LAB 2: Display and sketch ac voltage and current waveforms for an R-L load and hence determine the phase shift.
Associated with the laboratories, all students provide a blank exercise book for recording their laboratory work (with numbered pages to avoid additions and subtractions of work).
Students are provided with, variable R and L components, an ac signal generator and a 2 channel CRO.
Each of the five laboratory classes (18-20 students) was divided into teams of 3 - carefully chosen from class lists to be cross-cultural. At the first laboratory session, students were briefed on the importance of team work in the industrial environment. It was also impressed on students that since the laboratories were now open-ended investigations, it was essential that they meet prior to the laboratory session to plan their activity in the laboratory. The laboratory reports were to consist of three distinct sections:
Unit assessment was revised to give more weight to the laboratories and assignments. 60% final examination
- pre-laboratory - circuit connections and a set of steps or measurements to be made in the laboratory.
- laboratory results - waveforms and recorded experimental values.
- conclusions - explanation of results, supporting calculations, comments, etc.
10% mid semester test
Implementation of project
10% laboratory book
10% laboratory test or presentation
Following an introduction in the first week, the program ran as a series of two laboratory sessions followed by a tutorial/discussion session, ie. a three week cycle, repeated three times. After each set of two laboratories the laboratory books were collected and assessed - this provided an opportunity to gauge students progress and provide feedback on the laboratory activities. Marking around 90 laboratory books proved one of the more onerous aspects of the project.
In order to further emphasise team work, assignments for the semester were allocated to individual teams. Assignment work typically involves a simple design exercise which can now be made more demanding (and interesting). Teams were given a choice of giving an oral presentation of their assignment or having a laboratory test - interestingly all students chose the laboratory test, indicating some apprehension about speaking in public.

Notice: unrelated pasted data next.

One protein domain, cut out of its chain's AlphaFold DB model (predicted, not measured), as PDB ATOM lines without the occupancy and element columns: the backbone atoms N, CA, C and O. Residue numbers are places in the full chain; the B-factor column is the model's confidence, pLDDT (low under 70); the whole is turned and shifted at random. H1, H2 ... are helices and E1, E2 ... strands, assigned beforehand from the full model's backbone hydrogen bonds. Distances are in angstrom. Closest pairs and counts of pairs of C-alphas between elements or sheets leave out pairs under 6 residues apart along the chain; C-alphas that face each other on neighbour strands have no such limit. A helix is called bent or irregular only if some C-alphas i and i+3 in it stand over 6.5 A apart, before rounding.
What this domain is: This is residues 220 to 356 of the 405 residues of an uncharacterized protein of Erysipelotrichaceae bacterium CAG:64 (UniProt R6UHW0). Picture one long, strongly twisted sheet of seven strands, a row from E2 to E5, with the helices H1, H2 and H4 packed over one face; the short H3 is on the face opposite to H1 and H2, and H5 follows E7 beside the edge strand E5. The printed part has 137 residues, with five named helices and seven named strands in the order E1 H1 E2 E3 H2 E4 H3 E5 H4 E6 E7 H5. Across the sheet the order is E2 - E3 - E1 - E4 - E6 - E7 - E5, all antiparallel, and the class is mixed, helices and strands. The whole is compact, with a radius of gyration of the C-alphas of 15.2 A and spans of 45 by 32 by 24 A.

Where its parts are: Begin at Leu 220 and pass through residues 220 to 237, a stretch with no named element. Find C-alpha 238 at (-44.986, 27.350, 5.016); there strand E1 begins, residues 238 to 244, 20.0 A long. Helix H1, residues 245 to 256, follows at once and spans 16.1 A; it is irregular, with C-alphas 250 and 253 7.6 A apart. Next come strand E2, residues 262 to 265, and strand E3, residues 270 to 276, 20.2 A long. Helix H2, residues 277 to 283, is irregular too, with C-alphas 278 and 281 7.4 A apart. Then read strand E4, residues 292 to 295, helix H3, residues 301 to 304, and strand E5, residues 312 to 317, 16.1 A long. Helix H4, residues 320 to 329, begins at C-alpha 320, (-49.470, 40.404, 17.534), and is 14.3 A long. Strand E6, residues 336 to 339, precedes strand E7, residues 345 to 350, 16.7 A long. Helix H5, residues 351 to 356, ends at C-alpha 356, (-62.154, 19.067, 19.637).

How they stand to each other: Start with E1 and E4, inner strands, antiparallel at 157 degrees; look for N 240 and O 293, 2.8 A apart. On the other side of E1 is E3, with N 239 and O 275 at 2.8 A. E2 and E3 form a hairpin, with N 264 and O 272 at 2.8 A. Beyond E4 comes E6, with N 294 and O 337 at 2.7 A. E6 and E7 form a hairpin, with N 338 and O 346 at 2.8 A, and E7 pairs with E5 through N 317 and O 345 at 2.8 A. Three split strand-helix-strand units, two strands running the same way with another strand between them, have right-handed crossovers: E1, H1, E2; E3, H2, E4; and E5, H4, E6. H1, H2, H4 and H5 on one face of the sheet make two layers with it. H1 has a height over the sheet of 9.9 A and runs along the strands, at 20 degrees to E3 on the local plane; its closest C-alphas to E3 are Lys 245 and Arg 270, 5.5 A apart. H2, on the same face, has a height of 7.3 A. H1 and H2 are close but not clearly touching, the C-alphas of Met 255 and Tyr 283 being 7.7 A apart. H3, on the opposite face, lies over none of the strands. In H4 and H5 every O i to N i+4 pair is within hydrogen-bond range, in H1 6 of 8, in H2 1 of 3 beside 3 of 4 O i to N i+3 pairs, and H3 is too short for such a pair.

The actual laboratory sessions were supervised by two people - this was essential for students to be able to ask questions and get circuits working as well as comment on their results. In short, the sessions became much more interactive than in the past, with the emphasis being on learning from the laboratory activity rather than simply performing set exercises to obtain predictable results.
Regular discussions with the action research facilitator and others involved in CCCD projects allowed modifications to be made at the end of each cycle to overcome perceived weaknesses, eg. how to obtain feedback? - by interviewing students and collecting laboratory books.
At the end of the semester, students were asked to complete a survey plus they were asked to take part in a discussion about the project. They provided some interesting feedback:
Having completed one cycle of the new program I now have enough information with which to plan an improved version of the program for first semester 1995. This follows the action research feedback process with a ripple effect involving other staff and students. 1995 will be a significant test for the new program as enrolment in the unit will be over 200 and the sessions will be mostly taken by postgraduate students.